Rotation-constrained optical see-through headset calibration withbare-hand alignment

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PubDate: Aug 2021

Teams: Imperial College London;University of Pisa

Writers: Xue Hu, Ferdinando Rodriguez y Baena, Fabrizio Cutolo

PDF: Rotation-constrained optical see-through headset calibration withbare-hand alignment


The inaccessibility of user-perceived reality remains an open issue in pursuing the accurate calibration of optical see-through (OST) head-mounted displays (HMDs). Manual user alignment is usually required to collect a set of virtual-to-real correspondences, so that a default or an offline display calibration can be updated to account for the user’s eye position(s). Current alignment-based calibration procedures usually require point-wise alignments between rendered image point(s) and associated physical landmark(s) of a target calibration tool. As each alignment can only provide one or a few correspondences, repeated alignments are required to ensure calibration quality.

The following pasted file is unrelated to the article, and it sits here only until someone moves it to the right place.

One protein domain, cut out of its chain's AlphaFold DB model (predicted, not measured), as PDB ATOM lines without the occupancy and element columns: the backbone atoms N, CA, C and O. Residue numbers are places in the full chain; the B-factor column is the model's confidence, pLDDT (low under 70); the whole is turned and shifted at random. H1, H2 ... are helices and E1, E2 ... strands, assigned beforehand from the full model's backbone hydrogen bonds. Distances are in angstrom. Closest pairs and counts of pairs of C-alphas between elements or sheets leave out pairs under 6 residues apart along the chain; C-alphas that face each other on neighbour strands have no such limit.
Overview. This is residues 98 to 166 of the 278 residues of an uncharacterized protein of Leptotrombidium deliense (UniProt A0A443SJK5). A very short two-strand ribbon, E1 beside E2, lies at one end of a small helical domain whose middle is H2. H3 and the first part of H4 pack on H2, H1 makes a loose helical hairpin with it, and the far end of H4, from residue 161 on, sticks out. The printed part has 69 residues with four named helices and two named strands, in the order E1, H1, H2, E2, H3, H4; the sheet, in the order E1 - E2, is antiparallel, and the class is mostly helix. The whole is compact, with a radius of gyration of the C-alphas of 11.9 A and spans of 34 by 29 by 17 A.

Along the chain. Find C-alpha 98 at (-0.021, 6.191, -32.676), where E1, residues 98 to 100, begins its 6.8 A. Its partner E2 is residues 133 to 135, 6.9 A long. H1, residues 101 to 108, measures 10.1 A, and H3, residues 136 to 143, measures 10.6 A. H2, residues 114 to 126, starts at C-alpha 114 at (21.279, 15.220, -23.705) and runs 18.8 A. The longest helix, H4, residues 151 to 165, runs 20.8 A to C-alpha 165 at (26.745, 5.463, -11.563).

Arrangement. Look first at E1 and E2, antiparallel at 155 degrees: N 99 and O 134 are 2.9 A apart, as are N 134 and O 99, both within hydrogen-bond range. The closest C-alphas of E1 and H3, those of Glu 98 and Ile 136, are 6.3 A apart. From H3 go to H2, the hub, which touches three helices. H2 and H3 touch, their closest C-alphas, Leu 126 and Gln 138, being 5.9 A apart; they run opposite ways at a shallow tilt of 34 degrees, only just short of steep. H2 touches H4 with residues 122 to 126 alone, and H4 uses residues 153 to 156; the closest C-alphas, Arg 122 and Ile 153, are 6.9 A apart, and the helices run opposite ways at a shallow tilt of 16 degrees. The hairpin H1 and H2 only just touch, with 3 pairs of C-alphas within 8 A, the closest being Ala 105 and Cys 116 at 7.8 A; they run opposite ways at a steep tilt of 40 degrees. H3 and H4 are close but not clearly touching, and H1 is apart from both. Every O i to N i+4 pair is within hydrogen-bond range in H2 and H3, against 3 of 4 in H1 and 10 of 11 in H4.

This work presents an accurate and tool-less online OST calibration method to update an offline-calibrated eye-display model. The user’s bare hand is markerlessly tracked by a commercial RGBD camera anchored to the OST headset to generate a user-specific cursor for correspondence collection. The required alignment is object-wise, and can provide thousands of unordered corresponding points in tracked space. The collected correspondences are registered by a proposed rotation-constrained iterative closest point (rcICP) method to optimise the viewpoint-related calibration parameters. We implemented such a method for the Microsoft HoloLens 1. The resiliency of the proposed procedure to noisy data was evaluated through simulated tests and real experiments performed with an eye-replacement camera. According to the simulation test, the rcICP registration is robust against possible user-induced rotational misalignment. With a single alignment, our method achieves 8.81 arcmin (1.37 mm) positional error and 1.76 degree rotational error by camera-based tests in the arm-reach distance, and 10.79 arcmin (7.71 pixels) reprojection error by user tests.

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